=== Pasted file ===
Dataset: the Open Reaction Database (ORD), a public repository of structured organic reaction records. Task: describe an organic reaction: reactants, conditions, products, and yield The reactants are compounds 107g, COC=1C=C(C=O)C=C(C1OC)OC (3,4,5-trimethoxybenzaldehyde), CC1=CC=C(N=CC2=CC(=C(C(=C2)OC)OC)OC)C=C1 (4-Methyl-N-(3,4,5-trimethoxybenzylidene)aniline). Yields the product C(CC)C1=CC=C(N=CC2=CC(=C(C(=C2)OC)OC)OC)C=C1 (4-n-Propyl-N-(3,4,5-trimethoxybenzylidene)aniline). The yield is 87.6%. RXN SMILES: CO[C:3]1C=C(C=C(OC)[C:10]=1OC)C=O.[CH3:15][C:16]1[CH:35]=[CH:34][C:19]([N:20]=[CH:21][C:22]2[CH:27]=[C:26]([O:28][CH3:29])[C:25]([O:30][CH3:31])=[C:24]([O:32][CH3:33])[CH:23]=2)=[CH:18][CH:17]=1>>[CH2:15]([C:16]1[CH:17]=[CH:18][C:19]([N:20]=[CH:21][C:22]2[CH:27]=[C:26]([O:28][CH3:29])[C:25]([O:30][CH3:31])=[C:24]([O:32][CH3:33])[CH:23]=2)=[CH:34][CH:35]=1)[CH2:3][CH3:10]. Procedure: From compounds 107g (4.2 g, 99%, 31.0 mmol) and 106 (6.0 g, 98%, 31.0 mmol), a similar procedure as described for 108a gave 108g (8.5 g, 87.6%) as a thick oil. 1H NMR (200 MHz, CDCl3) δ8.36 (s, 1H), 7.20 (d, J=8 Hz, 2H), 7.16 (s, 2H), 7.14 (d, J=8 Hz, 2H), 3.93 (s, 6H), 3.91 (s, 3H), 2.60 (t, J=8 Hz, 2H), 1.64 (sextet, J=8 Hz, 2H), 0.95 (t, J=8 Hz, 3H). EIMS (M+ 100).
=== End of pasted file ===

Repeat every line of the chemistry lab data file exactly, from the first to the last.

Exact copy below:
Dataset: the Open Reaction Database (ORD), a public repository of structured organic reaction records. Task: describe an organic reaction: reactants, conditions, products, and yield The reactants are compounds 107g, COC=1C=C(C=O)C=C(C1OC)OC (3,4,5-trimethoxybenzaldehyde), CC1=CC=C(N=CC2=CC(=C(C(=C2)OC)OC)OC)C=C1 (4-Methyl-N-(3,4,5-trimethoxybenzylidene)aniline). Yields the product C(CC)C1=CC=C(N=CC2=CC(=C(C(=C2)OC)OC)OC)C=C1 (4-n-Propyl-N-(3,4,5-trimethoxybenzylidene)aniline). The yield is 87.6%. RXN SMILES: CO[C:3]1C=C(C=C(OC)[C:10]=1OC)C=O.[CH3:15][C:16]1[CH:35]=[CH:34][C:19]([N:20]=[CH:21][C:22]2[CH:27]=[C:26]([O:28][CH3:29])[C:25]([O:30][CH3:31])=[C:24]([O:32][CH3:33])[CH:23]=2)=[CH:18][CH:17]=1>>[CH2:15]([C:16]1[CH:17]=[CH:18][C:19]([N:20]=[CH:21][C:22]2[CH:27]=[C:26]([O:28][CH3:29])[C:25]([O:30][CH3:31])=[C:24]([O:32][CH3:33])[CH:23]=2)=[CH:34][CH:35]=1)[CH2:3][CH3:10]. Procedure: From compounds 107g (4.2 g, 99%, 31.0 mmol) and 106 (6.0 g, 98%, 31.0 mmol), a similar procedure as described for 108a gave 108g (8.5 g, 87.6%) as a thick oil. 1H NMR (200 MHz, CDCl3) δ8.36 (s, 1H), 7.20 (d, J=8 Hz, 2H), 7.16 (s, 2H), 7.14 (d, J=8 Hz, 2H), 3.93 (s, 6H), 3.91 (s, 3H), 2.60 (t, J=8 Hz, 2H), 1.64 (sextet, J=8 Hz, 2H), 0.95 (t, J=8 Hz, 3H). EIMS (M+ 100).